A part of the brain where the nerves carrying information about sensation from the body join with other nerves

The use of drugs to break up a blood clot, a treatment which can be given to a minority of patients in the acute stage of ischaemic stroke

The formation of a blood clot (plural: thromboses).

Thunderclap headache
Sudden onset of severe head pain with neck stiffness that may be associated with altered consciousness or focal neurological deficits; suggests subarachnoid haemorrhage

Repetitive, stereotyped, simple or complex movements that can be voluntarily suppressed for short periods of time (e.g., eye blinking or throat clearing)

Time-intensity profile
Of the temporal features of a patient�s symptoms that provides clues about etiology of the disease process; acute, subacute, recurrent-remittent, or chronic-progressive

Sound experienced subjectively with no external source, most commonly ringing, buzzing, or roaring

Tremor of the head and neck

Todd's paralysis
Temporary (minutes to hours or rarely days) post-seizure mono- or hemiplegia; indicates seizure was focal onset; sometimes term used for other temporary focal post-seizure deficits, such as aphasia or sensory abnormalities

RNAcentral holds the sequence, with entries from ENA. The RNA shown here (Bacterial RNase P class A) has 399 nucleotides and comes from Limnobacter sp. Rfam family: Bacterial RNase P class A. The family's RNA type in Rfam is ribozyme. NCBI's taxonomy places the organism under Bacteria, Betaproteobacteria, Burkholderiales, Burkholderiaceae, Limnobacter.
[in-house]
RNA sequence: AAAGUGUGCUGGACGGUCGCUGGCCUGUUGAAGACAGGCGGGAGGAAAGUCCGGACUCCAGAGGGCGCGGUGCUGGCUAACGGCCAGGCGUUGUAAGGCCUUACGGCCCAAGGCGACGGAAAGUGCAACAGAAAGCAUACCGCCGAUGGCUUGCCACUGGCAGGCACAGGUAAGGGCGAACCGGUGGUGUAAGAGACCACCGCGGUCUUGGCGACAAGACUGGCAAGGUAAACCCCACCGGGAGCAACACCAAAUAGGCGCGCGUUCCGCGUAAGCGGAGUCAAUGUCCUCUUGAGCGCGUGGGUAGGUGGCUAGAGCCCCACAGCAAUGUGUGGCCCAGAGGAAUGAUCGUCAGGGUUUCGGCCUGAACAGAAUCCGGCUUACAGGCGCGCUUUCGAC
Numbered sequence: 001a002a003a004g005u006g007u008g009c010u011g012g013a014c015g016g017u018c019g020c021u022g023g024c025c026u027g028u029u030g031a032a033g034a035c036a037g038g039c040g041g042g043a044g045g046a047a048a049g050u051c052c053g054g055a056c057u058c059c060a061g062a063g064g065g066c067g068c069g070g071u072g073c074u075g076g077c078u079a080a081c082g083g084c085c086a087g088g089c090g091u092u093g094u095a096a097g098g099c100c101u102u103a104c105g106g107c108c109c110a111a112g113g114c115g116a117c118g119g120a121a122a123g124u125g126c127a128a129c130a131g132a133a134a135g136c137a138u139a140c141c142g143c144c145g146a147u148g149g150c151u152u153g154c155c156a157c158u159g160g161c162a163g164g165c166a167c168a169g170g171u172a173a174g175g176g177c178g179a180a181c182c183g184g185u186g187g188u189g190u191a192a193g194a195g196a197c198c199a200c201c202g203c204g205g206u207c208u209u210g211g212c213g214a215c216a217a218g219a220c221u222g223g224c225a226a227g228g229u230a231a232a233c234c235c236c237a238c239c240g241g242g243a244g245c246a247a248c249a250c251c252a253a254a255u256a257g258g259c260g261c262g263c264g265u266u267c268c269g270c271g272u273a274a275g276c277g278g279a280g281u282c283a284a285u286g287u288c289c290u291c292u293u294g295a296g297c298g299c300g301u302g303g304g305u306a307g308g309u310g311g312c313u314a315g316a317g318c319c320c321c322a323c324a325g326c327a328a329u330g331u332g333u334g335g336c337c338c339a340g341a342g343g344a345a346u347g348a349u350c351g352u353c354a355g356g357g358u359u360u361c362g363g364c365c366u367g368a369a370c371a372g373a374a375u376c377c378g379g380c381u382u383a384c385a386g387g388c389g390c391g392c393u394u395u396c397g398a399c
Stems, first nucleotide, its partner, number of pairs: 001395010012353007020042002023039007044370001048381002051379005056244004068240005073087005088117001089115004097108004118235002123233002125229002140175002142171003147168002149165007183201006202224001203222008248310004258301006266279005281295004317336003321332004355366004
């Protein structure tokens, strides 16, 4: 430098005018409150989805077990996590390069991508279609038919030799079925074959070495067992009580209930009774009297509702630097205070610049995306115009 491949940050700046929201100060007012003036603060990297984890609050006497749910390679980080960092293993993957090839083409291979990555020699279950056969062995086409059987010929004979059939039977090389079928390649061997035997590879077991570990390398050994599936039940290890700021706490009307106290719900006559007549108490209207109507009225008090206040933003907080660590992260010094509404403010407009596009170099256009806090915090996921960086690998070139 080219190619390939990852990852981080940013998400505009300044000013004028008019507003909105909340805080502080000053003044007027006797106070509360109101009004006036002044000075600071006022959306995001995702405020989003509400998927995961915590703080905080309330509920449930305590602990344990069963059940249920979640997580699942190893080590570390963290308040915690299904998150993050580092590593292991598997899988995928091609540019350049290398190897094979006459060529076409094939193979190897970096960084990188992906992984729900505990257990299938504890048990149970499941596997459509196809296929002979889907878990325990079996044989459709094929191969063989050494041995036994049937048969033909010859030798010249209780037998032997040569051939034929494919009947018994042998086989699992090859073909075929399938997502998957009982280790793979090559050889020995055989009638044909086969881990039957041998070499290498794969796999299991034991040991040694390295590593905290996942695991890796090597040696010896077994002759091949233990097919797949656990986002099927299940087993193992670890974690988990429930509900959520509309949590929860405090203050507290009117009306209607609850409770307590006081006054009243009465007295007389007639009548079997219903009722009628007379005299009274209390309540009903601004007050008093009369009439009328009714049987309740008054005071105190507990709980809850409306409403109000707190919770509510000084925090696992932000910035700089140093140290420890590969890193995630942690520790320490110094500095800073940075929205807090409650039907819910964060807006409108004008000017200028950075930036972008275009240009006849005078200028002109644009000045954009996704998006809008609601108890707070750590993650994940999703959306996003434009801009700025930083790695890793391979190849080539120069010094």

Gradual loss of response to a drug with prolonged use

Tolosa-Hunt syndrome
Describes a rare, granulomatous inflammatory process adjacent to the cavernous sinus or within the superior orbital fissure

Focal area of myelin thickening creating a sausage-like appearance of nerves; common in the genetic neuropathy, Hereditary Liability to Pressure Palsies

Natural sustained tension in muscle

Sustained tension in a limb

Tonic-clonic seizure (grand mal seizure)
Generalised seizure characterized by initial contraction of the muscles (tonic phase), which may involve tongue biting and urinary incontinence, followed by rhythmic muscle contractions (clonic phase)

Tonic neck reflexes
Movements and postures of the arm and leg when the neck is bent forwards, backwards, or to the side that are present in normal infants and are incorporated in many bodily movements of normal children and adults

Tonic seizure
Generalized seizure that involves stiffening of the entire body

Tonsilar herniation
Herniation of the cerebellar tonsils through the foramen magnum

Form of dystonia in which the neck muscles contract involuntarily, causing the head to turn

Tourette syndrome
Childhood onset movement disorder characterized by simple or complex tics and often associated with obsessions, compulsions, and attention deficit disorder

Transcranial Magnetic Stimulation (TMS)
Magnetic current applied to an area of the brain to promote plasticity and healing.

Transcortical motor aphasia
Impairment of language production (non-fluent aphasia) sparing repetition due to a lesion in the anterior extrasylvian region (prefrontal and medial frontal cortex)

Transcortical sensory aphasia
Impairment of language comprehension (fluent aphasia) sparing repetition due to a lesion in the posterior extrasylvian region (inferior temporo-occipital cortex)